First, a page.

TIMOTI, a river of the province and government of Darien and kingdom of Tierra Firme: it rises in the mountains of the n. coast, runs 5. w. and enters the Chuqunaqui.

TIMOUQUAS, a country and territory of Florida: bounded n. by Georgia. It takes its name from a nation of Indians, who were entirely destroyed by the English of Carolina in 1706. [TIMPANOGOS Lake, a lake of N. America, which, as Humboldt observes, has its limits but imperfectly known from the journals of Father Escalante, and is perhaps the Teguayo Lake, from the borders of which, according to some historians, the Azteques removed to the river Gila.]

TIMUSI, a settlement of the province and

corregimiento of Larecaxa in Peru, annexed to the curacy of the settlement of Ambana.

TINACO, a settlement of the province and government of Venezuela in the Nuevo Reyno de Granada; on the skirt of a mountain, and on the shore of a river from whence it takes its name.

Tinaco. This river rises very near the former settlement, and then enters that of La Portuguesa.

TINAJA, a settlement of the province and government of Sonora in Nueva Espana, in the interior and towards the n. in the territory and country of the Papagos Indians.

TlNAQUILLO, a settlement of the province and government of Venezuela in the Nuevo Reyno de Granada; situate on the shore and at the source of the river Coxede, s. of the city of Valencia.

TINGANASES, a barbarous, ancient, and numerous nation of the province of Los Panataguas: but little known.

TINGO, a settlement of the province and corregimiento of lea in Peru; annexed to the curacy of Yanaconas in its capital.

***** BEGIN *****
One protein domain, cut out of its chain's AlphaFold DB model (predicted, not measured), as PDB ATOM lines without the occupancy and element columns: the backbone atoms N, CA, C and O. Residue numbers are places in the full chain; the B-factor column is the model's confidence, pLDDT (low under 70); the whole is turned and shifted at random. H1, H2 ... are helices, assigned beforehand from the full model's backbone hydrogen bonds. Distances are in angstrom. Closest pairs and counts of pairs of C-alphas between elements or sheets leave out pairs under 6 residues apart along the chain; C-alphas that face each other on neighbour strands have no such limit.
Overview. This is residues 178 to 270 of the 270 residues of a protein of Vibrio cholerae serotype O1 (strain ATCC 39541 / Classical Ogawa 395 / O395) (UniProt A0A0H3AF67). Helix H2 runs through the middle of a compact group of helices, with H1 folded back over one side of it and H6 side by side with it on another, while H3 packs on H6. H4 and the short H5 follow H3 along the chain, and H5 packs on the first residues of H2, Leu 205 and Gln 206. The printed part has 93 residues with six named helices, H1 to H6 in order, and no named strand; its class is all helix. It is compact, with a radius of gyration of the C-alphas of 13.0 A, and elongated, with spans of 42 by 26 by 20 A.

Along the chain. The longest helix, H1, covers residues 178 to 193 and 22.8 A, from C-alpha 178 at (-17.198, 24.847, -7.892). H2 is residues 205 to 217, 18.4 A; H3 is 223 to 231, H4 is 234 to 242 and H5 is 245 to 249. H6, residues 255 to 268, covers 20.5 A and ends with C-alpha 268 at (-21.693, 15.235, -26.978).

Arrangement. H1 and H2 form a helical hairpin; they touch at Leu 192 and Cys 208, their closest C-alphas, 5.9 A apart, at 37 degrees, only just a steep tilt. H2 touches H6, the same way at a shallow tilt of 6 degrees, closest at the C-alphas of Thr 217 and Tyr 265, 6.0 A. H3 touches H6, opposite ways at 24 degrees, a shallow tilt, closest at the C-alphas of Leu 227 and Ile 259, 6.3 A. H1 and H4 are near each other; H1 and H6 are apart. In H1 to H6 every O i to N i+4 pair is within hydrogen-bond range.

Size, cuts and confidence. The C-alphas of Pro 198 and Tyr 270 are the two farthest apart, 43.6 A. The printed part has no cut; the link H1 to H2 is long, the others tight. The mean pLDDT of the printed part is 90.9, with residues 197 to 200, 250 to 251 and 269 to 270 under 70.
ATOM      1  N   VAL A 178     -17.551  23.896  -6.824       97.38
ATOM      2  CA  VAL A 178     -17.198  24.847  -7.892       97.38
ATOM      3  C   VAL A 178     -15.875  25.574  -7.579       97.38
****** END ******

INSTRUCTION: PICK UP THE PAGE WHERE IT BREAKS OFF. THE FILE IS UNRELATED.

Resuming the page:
Tingo, another settlement in the province and corregimiento of Chachapoyas of the same kingdom; annexed to the curacy of the settlement of Quillay.

TINGS, a city of the province of Hampshire, one of the provinces of New England, in the United States; situate on the shore of the river Pennycook.

TINGUA, a river of the province and corregimiento of Maule in the kingdom of Chile. It runs m. laves the city of San Fernando, and enters the Maule.

TINGUINDIN, or TiNGUiRiNmu, a jurisdiction and alcaldia mayor, of the province and bishopric of Mechoacan in Nueva Espana. It is much reduced, and is annexed to the jurisdiction of Xiquilpa and Periban. Its productions are wheat, maize, loaf-sugar, and fish; and it has some breeds of large cattle. In its district, two leagues w. of the capital, is the rancho of Guascaro; in which there are 17 families of Spaniards and Mustees, exercised in agriculture; also two leagues to the s. is the settlement of Tacumbo with 24 families, and, at a less distance, the estate of La Laguneta, with 11 families of Spaniards; and also there are in that of Ayumba, two leagues to the ». and in that of Magdalena, close by, nine other families of Mustees and Mulattoes.

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The capital is the settlement of its name, of a cold temperature, and inhabited by 28 families of Spaniards and Mustees, and 60 of Indians: [140 miles w. J t. of Mexico.]